Research shows that when we know that other people like something, it makes us more likely to like it too. This ‘social information’ about other people’s preferences plays a role in all kinds of social and political behaviour; for example, the (as it turned out, wrong) opinion polls are likely to have influenced how we voted in the general election. Now that we all spend so much of our time on social media such as Facebook or Twitter, we are bombarded continually with this kind of information about what other people like, share, follow, support or view. So understanding how this information affects how we think and what we do is especially important in the age of social media. An experiment of the kind we ran in the Gill Ray exhibition at the Live Friday event is a good way to work out the effect of different kinds of social information.
This experiment tests the effect of trending information on popularity. People are asked to choose their favourite picture from a group of eight Gill Ray cartoons (all portraying kisses). They look at the pictures and then choose their favourite from thumbnail images on an iPad provided by a volunteer. Participants are randomly allocated across a control and treatment group. In the control group, people receive no information about what other people like. In the treatment group, they are shown trending information (as you might see on Twitter or Facebook) for the most popular pictures, and the number of votes that each picture has received.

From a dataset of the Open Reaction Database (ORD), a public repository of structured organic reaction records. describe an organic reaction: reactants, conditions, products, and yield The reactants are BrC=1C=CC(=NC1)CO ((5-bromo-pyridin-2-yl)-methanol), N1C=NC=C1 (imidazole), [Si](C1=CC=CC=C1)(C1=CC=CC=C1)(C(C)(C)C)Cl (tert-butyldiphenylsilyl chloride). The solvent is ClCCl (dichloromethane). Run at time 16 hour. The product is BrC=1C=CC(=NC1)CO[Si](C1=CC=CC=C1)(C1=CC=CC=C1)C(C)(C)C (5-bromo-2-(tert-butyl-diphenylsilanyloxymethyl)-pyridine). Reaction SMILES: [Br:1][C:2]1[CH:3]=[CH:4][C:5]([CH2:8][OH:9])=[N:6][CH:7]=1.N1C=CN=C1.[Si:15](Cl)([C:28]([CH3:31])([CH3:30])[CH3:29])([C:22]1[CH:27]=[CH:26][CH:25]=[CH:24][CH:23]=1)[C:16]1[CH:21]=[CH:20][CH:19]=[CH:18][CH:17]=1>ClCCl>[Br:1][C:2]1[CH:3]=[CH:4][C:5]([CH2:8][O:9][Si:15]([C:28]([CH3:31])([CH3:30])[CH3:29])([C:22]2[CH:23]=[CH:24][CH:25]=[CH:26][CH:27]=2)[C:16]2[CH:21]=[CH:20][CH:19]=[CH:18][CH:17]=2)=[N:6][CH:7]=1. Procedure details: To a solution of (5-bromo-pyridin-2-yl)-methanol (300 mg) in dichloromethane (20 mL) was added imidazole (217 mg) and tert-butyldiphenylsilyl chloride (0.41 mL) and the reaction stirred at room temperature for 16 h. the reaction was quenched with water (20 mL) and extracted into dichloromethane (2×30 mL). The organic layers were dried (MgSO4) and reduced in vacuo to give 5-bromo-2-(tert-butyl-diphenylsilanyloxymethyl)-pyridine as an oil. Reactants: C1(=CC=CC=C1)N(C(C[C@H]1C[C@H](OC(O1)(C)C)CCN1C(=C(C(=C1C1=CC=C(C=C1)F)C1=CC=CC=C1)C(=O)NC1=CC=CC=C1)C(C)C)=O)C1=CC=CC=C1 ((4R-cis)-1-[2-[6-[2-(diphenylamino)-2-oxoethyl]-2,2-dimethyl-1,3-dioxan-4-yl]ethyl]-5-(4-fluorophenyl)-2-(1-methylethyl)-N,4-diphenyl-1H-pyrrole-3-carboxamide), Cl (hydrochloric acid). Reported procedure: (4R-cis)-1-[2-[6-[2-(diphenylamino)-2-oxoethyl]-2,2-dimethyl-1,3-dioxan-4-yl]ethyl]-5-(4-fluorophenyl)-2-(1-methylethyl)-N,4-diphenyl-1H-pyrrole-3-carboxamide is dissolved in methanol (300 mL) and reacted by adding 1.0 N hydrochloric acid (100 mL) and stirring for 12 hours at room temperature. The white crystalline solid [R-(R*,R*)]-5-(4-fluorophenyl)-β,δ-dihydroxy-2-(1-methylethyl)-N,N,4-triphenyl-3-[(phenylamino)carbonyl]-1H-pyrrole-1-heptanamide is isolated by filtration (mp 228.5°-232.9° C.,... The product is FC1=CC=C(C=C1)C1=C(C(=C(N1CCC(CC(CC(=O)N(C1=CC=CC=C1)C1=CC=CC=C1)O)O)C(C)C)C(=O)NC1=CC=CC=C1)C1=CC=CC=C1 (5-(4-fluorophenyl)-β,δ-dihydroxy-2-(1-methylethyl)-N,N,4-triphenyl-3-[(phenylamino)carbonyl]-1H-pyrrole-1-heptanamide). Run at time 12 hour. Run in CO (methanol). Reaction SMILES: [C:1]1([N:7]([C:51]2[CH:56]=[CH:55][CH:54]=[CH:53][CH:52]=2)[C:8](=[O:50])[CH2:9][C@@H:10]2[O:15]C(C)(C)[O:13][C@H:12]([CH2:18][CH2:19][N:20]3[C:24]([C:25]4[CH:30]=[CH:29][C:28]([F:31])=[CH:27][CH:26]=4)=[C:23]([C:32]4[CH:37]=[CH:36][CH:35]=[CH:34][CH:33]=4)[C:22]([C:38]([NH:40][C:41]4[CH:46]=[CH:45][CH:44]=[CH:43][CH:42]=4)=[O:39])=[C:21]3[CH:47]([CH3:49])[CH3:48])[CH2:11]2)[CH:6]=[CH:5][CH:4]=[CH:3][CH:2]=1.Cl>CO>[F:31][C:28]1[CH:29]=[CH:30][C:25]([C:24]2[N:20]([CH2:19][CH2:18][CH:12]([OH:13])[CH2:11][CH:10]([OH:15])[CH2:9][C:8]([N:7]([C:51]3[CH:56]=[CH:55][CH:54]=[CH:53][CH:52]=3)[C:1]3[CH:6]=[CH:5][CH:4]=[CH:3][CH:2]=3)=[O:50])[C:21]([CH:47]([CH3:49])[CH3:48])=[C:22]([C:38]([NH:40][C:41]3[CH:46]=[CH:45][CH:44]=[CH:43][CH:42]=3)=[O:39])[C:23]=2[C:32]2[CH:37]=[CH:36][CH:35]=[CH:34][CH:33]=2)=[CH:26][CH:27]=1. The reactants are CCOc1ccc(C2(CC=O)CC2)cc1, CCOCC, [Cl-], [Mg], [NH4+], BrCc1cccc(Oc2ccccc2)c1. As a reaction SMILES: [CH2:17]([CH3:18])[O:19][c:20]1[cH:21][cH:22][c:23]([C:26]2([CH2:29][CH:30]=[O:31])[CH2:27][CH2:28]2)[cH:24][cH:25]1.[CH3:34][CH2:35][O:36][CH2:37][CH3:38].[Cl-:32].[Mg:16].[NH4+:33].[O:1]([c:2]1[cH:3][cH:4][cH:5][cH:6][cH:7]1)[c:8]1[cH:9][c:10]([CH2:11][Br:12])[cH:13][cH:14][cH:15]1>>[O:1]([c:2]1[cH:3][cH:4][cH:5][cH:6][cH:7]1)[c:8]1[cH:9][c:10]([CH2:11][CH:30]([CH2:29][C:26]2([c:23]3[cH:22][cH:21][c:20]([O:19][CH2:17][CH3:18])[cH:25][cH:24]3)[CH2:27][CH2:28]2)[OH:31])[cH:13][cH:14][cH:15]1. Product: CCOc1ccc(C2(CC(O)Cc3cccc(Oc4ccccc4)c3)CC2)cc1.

When the experiment is over, we compare the popularity of pictures among control and treatment groups. We hypothesise that in the treatment group, some pictures will become very popular indeed, as people factor in the trending information while they decide which one to choose, while others will receive no attention, making for a very unequal distribution of popularity. In the control group, we expect that popularity will be more evenly distributed across the pictures.
This kind of reinforcement effect provoked by social information can be observed in many kinds of cultural markets, such as the music industry, as well as in financial markets and political elections. It leads to instability, as support lurches from one product, cultural artefact or political representative, to another. Experiments of this kind, which help to understand the role played by social information can be helpful in terms of anticipating and even designing out that instability.